Emily Knowles and Abigail Watson have contributed an article to Agile Warrior Quarterly, the British Army’s intellectual examination of current and emerging threat and opportunities for land capability. Drawing upon the examples of Afghanistan, Iraq and Somalia, the article examines the effectiveness of remote warfare. Whilst acknowledging that remote warfare can deliver short-term results, the authors […]
This is the third briefing in a series which will bring together experts to discuss important aspects of remote warfare to provide some conceptual clarity. Over the course of the next year, we will release bi-monthly briefings on these subjects by experts in their field, with the eventual aim of exploring common themes, risks and […]
Drawing upon on a number of interviews conducted with serving and former UK and EU military personnel and round-table material, this briefing by Emily Knowles examines the international involvement in operations to counter Al-Shabaab.
This briefing adds to the debate by investigating how cyber could fit into traditional understandings of military doctrine and strategy, and therefore how it might fit in with the Remote Warfare Programme’s work on changes in military engagement.
This is the first briefing in a series which will bring together experts to discuss important aspects of remote warfare to provide some conceptual clarity. This briefing paper provides an overview of a central, but often overlooked, instrument of US remote warfare: security cooperation.
This briefing by Liam Walpole explores the origins of the War Powers Convention and parliament’s role in scrutinising the UK government’s use of lethal force over the last decade.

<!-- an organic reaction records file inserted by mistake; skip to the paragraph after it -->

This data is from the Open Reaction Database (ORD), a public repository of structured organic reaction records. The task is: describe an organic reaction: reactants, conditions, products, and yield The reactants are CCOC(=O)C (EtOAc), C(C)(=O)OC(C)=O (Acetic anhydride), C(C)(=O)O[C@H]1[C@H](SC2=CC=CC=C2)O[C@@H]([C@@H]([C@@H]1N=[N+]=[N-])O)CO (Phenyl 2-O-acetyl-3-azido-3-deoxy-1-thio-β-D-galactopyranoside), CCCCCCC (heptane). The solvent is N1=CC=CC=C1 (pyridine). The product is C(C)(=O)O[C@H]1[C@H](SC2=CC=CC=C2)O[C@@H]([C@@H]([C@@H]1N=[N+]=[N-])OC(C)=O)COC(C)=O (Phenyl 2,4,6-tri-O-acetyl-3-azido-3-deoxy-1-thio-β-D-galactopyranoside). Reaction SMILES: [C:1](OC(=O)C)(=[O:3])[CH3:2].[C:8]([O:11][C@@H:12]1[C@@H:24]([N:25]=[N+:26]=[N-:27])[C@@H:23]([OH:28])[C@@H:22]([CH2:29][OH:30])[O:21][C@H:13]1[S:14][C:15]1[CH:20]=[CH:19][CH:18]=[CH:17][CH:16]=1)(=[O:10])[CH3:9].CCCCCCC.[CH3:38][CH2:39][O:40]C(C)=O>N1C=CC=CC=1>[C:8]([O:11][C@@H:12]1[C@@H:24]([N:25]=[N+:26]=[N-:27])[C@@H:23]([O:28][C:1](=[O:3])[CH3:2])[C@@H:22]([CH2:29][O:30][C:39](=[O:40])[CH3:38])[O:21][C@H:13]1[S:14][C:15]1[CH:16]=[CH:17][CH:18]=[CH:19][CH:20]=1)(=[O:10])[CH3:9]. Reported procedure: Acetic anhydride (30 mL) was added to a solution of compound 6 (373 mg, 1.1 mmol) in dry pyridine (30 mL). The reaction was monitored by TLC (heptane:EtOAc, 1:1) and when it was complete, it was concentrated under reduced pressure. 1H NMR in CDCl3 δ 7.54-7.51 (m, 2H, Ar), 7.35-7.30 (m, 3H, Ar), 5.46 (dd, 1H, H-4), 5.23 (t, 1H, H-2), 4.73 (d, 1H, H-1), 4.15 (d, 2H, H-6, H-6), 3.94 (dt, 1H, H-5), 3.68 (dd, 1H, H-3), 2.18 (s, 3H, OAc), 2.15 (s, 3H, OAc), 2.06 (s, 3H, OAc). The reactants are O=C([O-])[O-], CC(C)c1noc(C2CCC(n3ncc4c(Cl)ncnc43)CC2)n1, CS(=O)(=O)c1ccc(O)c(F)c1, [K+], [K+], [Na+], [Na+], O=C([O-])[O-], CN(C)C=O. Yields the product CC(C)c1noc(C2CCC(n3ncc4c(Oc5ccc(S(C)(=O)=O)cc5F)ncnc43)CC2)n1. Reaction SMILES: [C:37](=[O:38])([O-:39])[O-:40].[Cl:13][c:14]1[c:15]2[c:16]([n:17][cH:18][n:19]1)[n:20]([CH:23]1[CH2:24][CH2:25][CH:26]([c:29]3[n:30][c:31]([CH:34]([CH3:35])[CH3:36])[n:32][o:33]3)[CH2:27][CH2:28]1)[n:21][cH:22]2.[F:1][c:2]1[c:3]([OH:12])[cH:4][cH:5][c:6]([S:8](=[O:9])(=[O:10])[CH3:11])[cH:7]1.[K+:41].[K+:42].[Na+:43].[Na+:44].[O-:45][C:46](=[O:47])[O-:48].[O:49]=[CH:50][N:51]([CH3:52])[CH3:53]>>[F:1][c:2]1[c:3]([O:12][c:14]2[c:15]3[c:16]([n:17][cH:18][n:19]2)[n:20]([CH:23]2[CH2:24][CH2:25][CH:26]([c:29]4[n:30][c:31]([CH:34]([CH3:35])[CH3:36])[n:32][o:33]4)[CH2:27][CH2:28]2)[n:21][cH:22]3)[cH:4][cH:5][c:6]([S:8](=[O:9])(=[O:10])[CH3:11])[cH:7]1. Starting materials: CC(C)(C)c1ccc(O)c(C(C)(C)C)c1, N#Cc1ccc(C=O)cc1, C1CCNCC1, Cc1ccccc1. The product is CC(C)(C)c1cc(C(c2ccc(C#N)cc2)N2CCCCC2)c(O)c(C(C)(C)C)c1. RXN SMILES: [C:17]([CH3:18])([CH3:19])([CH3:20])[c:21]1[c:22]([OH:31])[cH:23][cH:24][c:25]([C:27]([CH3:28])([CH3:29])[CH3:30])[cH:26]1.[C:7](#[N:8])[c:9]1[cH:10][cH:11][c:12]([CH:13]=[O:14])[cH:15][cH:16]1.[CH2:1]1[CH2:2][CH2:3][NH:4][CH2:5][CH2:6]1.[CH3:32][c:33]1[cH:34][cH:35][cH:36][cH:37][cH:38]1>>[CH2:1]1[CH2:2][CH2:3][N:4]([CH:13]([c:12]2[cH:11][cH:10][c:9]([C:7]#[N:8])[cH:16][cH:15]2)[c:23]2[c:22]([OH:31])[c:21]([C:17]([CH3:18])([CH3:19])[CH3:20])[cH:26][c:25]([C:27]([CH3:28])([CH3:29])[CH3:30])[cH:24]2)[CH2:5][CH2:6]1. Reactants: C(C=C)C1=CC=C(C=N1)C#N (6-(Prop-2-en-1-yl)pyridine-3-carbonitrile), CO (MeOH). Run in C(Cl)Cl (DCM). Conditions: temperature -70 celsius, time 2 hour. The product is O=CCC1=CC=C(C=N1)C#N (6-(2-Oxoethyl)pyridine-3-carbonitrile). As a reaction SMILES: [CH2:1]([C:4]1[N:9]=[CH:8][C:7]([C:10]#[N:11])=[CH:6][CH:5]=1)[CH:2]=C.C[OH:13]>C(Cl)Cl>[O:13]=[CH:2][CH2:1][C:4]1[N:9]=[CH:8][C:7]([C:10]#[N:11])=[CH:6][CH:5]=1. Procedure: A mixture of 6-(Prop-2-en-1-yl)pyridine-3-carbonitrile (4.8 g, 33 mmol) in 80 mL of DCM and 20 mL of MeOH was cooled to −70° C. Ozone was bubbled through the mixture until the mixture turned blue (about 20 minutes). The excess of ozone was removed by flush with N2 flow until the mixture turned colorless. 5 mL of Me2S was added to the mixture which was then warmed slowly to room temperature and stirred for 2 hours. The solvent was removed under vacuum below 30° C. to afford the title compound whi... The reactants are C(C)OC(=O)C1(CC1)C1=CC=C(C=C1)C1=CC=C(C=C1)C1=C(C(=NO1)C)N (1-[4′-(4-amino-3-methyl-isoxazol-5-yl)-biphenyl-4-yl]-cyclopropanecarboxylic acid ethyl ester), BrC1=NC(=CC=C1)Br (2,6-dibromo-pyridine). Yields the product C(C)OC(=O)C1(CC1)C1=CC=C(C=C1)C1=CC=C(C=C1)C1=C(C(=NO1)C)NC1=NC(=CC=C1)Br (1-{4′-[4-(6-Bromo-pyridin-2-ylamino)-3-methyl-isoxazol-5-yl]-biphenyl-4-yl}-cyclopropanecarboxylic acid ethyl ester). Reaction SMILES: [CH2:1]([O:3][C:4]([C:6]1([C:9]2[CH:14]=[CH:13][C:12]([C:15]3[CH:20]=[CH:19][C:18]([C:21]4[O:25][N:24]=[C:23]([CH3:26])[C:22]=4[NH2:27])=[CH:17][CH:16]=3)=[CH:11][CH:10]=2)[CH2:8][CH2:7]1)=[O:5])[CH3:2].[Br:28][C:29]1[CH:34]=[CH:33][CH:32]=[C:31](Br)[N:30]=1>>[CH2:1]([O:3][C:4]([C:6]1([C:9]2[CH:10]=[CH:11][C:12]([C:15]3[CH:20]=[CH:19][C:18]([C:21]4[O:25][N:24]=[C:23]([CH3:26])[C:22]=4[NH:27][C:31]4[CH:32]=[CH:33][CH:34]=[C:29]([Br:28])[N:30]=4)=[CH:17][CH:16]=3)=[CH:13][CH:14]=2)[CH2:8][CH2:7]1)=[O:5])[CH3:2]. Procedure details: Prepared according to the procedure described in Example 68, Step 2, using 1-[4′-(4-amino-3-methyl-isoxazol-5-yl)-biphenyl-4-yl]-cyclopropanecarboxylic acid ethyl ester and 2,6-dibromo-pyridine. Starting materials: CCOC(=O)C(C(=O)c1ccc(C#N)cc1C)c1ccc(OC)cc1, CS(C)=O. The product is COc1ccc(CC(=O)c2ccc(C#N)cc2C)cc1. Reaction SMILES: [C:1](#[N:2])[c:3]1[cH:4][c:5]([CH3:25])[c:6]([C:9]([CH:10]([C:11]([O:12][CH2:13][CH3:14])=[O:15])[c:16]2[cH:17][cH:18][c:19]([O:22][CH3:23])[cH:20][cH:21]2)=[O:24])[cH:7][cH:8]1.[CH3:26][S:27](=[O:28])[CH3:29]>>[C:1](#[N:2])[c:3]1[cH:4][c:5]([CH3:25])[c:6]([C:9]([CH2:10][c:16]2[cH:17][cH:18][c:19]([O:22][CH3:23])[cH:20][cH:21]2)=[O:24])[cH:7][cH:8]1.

This briefing by Emily Knowles is based on off-the-record military interviews with both international and local Afghan troops between February and March 2017. At the time of press, NATO had just confirmed that the alliance will increase the number of troops in Afghanistan by several thousand. Our analysis supports the fact that a light-footprint approach […]
This briefing argues for greater transparency over the political and legal basis for targeted killing – specifically when the UK targets non-state actors in areas it does not consider itself party to a conflict. While the UK has made positive steps in improving the transparency of these operations, it has also officially adopted a more […]
The briefing argues that greater transparency over the UK’s role in the conflict would benefit the government for many domestic reasons, particularly given the levels of public and parliamentary scepticism about arms sales and secret wars.
This briefing by Emily Knowles explores how the UK is using drones, Special Operations Forces (SOF) like the SAS, intelligence assets, and military advisers to tackle groups like ISIS, and why this allows a large number of military operations to fall through cracks in policy designed to scrutinise the use of force. Unlike when the […]